Can partial‐cut harvesting be used to manage terrestrial lichen habitat? A review of recent evidence
Keywords:forest management, lichen woodlands, partial-cut harvesting, terrestrial lichens, woodland caribou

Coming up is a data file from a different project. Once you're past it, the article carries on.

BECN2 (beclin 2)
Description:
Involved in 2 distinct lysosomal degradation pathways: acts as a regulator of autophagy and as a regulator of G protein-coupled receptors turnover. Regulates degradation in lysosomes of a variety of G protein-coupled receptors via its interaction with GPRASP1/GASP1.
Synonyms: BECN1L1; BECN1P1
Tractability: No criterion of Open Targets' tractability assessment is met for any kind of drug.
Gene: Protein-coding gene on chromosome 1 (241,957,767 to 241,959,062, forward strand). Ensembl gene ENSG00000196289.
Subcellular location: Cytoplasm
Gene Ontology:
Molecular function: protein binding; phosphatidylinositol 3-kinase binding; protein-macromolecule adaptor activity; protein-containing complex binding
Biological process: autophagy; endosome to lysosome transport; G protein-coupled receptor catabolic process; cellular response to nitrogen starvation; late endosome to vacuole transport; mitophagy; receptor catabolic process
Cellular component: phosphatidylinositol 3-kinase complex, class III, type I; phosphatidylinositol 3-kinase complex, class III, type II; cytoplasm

Recent research suggests that partial-cut harvesting techniques can be used to alter successional trajectories in pine- and spruce-lichen woodlands, allowing forest managers to extend the period of reindeer lichen growth in mid- to late seral boreal forest stands. In Quebec, a fully replicated partial-cutting trial found that terrestrial lichen abundance remained at least as high in the partial cut as in the clearcuts or unlogged stands, and that the partial cut appeared to be on a trajectory to have even more terrestrial lichen due to sustained higher growth rates. In Alberta, a retrospective study found higher terrestrial lichen abundance in an early horse-logged partial cut than in undisturbed adjacent old forests or in clearcuts. Follow-up studies of partial-cut harvesting trials in British Columbia found that group selection plots 10 years after harvesting had lichen cover equivalent to that of undisturbed forest. In contrast, studies on lichen woodlands that have been defoliated by mountain pine beetle showed a major decline in reindeer lichen cover and a corresponding increase in vascular plant cover, similar to the results of previous studies on clear-cut logging impacts. Taken together these studies provide qualified support for the hypothesis that partial-cut harvesting can be used to enhance, or at least maintain, terrestrial lichen mats used as forage by caribou.
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